Who owns your DNA?
Submitted by Kathy_Tracey on June 2, 2017 - 10:49am
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I found this article fascinating. Who owns your genetic data after a home DNA test? It's a topic worth considering. Even if you don't send a DNA sample to the various companies like Ancestory.com or 23 and Me, if a relative does, these companies have a portion of your DNA. The article linked above goes on to say, "Because genetic information is potentially useful to help cure disease, extend life, and improve science, we ask if you want to take part in research that may be conducted by third parties.” When customers consent, the company can send anonymized versions of their genetic data to “research partners” at both academic institutions and “for-profit research companies that are doing things like trying to understand if there are genetic markers related to longevity.” Despite the altruistic framing, the company is compensated for this material in some cases, offering it a source of profit in addition to the fee that it already charges for sample analysis."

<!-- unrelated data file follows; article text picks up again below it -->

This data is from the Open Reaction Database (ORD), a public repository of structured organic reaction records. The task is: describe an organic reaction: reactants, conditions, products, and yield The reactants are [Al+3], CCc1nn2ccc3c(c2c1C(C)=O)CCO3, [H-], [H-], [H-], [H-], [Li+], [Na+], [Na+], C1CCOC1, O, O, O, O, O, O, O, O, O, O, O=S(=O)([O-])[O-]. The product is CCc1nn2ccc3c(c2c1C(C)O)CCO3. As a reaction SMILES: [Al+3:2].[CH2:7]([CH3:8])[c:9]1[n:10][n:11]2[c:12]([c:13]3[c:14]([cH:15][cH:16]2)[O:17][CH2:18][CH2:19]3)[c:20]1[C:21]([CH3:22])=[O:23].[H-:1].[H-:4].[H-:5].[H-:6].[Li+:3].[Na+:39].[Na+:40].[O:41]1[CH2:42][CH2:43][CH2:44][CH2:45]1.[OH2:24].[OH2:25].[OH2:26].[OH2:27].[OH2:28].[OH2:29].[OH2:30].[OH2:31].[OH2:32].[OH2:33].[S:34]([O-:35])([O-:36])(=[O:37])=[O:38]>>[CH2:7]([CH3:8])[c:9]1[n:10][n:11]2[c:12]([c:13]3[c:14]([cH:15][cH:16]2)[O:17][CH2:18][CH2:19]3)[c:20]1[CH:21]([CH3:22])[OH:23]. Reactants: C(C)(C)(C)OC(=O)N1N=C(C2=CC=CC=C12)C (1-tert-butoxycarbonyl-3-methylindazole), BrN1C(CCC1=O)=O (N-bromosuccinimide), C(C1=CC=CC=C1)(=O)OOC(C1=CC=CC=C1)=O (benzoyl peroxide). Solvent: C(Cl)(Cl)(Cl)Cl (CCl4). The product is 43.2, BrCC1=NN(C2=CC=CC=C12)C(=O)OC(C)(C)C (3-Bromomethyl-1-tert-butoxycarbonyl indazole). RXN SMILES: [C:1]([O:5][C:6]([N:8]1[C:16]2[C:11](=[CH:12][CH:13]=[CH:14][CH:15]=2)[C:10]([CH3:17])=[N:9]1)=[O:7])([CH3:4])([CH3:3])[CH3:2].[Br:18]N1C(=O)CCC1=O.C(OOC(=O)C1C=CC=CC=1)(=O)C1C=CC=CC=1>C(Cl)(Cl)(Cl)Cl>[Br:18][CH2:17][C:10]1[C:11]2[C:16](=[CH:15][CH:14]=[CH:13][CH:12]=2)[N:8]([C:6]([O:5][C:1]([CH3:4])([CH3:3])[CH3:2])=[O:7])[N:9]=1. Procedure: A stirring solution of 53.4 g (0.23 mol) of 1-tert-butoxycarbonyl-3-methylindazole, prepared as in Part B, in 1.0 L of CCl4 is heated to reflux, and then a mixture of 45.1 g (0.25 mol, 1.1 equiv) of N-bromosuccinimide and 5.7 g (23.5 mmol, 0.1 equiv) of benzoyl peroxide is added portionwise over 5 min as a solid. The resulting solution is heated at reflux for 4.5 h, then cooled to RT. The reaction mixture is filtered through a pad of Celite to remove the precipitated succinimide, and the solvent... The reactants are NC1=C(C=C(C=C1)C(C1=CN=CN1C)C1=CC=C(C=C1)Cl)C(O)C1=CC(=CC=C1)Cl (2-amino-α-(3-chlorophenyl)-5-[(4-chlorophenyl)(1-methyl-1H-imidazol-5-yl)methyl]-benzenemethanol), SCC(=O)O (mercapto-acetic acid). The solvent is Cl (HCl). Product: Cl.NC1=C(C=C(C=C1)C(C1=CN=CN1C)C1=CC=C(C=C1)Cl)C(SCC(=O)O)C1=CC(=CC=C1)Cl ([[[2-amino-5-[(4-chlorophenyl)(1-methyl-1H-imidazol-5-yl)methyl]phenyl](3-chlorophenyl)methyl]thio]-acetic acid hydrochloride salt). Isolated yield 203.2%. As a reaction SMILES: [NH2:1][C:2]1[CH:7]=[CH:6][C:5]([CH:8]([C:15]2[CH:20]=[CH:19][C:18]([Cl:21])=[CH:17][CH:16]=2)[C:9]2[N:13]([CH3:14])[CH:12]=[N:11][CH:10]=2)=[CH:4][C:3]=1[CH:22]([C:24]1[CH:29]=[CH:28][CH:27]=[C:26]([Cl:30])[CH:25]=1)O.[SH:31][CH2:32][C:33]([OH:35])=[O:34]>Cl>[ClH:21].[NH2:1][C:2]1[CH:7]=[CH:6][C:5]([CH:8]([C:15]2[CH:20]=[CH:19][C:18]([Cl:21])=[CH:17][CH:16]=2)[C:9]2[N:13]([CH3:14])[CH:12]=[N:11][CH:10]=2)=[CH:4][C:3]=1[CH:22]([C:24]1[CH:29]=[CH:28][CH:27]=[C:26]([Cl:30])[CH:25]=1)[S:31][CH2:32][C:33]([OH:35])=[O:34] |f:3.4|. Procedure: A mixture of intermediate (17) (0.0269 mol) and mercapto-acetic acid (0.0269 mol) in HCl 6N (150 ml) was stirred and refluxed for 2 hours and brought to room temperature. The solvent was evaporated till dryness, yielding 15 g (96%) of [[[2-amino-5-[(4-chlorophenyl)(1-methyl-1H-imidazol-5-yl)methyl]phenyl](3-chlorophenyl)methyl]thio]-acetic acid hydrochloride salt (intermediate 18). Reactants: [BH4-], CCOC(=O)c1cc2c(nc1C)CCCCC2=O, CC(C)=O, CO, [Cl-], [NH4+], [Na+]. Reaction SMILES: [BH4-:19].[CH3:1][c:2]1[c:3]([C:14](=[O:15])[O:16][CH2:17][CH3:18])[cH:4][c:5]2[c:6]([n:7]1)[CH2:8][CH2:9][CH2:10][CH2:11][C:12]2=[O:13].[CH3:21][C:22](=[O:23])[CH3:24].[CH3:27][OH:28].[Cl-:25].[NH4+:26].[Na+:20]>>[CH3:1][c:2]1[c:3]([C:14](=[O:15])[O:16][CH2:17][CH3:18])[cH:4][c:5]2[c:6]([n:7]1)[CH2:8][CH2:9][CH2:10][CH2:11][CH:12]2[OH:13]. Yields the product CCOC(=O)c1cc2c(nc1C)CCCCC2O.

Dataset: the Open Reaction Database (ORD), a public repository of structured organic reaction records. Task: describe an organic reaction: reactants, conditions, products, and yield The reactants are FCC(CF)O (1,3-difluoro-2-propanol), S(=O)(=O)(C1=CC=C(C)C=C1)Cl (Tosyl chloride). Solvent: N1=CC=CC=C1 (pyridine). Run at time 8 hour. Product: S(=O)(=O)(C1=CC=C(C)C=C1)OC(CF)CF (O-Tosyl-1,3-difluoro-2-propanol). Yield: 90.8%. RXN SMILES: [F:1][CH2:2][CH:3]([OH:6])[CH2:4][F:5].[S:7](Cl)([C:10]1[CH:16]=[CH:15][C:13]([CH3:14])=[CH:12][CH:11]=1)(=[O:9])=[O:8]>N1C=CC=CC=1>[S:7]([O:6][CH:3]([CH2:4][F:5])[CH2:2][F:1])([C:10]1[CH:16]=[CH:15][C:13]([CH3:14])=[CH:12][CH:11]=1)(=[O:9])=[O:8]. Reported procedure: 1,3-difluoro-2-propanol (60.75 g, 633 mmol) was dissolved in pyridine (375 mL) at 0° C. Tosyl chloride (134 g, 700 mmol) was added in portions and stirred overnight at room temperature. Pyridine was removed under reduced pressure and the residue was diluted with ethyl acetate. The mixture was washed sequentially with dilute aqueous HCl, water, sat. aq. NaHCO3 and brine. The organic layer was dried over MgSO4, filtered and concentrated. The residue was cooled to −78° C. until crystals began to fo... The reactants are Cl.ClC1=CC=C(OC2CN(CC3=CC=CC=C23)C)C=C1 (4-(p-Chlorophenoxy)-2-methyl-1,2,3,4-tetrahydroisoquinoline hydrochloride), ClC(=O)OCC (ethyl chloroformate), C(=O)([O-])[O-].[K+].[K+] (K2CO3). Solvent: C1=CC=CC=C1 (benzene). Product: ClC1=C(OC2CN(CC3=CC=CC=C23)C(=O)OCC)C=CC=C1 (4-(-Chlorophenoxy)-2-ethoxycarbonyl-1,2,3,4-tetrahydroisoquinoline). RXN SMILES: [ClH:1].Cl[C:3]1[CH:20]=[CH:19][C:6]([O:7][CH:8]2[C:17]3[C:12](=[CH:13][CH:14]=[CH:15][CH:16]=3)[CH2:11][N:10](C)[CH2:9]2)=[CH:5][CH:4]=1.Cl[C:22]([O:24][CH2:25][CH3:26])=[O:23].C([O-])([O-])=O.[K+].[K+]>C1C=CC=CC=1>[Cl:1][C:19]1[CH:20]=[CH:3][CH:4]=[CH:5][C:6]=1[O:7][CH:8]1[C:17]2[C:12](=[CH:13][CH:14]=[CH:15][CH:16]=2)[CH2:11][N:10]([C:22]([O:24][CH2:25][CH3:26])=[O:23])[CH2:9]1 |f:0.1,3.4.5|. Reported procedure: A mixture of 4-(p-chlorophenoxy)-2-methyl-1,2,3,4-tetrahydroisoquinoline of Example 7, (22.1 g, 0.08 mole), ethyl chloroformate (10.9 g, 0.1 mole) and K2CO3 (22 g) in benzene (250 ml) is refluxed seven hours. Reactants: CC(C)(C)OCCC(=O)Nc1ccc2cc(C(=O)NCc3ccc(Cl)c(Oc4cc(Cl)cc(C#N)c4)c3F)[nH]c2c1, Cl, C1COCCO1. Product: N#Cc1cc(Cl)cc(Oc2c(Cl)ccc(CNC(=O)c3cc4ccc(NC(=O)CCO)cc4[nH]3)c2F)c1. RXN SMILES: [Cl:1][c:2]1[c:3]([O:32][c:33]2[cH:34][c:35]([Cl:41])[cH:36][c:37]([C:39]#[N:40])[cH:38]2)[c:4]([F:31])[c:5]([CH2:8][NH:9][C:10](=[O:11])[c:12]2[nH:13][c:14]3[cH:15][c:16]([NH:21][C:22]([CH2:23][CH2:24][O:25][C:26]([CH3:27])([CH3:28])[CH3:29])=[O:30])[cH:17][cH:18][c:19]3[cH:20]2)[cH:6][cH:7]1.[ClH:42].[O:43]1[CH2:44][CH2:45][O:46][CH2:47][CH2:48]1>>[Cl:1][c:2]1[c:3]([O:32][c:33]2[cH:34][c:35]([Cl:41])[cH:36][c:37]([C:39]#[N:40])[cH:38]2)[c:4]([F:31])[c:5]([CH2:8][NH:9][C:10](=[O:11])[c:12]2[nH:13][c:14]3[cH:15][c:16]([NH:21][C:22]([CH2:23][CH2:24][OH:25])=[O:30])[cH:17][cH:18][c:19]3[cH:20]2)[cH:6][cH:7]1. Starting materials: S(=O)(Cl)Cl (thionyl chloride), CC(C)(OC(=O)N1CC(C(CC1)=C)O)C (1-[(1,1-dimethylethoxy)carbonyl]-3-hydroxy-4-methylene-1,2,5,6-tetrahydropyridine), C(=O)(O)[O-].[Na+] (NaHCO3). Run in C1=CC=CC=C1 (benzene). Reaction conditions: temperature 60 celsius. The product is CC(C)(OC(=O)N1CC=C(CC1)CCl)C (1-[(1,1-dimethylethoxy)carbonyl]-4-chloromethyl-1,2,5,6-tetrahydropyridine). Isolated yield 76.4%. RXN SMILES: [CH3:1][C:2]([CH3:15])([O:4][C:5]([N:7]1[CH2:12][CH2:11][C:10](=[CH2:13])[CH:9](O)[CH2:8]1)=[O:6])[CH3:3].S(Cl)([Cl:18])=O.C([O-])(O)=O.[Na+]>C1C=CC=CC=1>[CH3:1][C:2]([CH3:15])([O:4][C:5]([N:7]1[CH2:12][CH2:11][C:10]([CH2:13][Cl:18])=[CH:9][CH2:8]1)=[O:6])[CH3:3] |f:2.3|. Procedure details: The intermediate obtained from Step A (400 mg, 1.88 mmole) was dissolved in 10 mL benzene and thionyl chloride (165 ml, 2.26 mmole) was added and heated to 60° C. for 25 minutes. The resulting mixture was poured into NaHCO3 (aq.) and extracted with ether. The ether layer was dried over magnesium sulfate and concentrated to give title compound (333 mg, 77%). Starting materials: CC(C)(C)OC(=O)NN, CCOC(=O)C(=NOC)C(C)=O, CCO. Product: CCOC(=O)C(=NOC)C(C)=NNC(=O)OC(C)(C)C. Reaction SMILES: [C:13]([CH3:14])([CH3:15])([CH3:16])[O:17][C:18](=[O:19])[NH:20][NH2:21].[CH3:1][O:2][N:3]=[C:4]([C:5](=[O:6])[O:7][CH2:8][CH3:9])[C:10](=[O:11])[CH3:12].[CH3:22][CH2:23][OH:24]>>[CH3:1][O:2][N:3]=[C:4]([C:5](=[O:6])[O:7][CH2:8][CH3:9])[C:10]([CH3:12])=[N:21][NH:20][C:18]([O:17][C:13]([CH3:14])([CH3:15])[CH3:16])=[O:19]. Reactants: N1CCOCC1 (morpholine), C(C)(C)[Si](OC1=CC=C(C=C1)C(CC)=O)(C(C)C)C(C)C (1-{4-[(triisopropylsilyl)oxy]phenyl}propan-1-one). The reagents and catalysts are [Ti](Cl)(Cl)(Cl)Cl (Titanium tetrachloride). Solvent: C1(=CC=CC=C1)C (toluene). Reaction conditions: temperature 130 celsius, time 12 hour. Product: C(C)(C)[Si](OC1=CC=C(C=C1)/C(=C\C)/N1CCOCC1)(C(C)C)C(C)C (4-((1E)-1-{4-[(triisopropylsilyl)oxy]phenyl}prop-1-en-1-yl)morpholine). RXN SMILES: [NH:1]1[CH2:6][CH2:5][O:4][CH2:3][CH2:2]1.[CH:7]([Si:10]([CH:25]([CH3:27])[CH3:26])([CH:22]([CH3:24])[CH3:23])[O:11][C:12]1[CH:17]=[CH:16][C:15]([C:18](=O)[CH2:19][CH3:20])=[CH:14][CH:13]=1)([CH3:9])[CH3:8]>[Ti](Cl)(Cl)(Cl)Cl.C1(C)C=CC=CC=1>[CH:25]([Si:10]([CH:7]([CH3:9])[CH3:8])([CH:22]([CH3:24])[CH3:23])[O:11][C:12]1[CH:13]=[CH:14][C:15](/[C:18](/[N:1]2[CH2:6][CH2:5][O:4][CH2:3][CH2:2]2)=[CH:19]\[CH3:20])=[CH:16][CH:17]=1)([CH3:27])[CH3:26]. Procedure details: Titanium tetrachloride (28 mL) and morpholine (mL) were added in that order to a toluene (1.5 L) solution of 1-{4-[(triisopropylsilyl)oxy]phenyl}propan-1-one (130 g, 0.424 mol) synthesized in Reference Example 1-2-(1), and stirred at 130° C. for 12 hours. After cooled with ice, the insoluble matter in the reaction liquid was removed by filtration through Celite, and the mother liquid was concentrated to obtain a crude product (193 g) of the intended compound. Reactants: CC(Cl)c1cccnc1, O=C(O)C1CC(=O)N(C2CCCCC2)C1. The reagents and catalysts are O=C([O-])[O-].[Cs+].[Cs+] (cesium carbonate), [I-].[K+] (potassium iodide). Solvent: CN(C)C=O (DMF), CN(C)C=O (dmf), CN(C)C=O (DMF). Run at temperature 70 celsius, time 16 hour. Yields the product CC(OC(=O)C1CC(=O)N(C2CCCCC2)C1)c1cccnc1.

If you want an example of how this type of testing could be used, check out The Immortal Life of Henrietta Lacks. This topic is rich for debate in the adult education classroom. Students can learn more about DNA and how it can be used.
I'd love to hear your thoughts. Would yo use this in your classroom? If so, how?
I'm looking forward to your comments.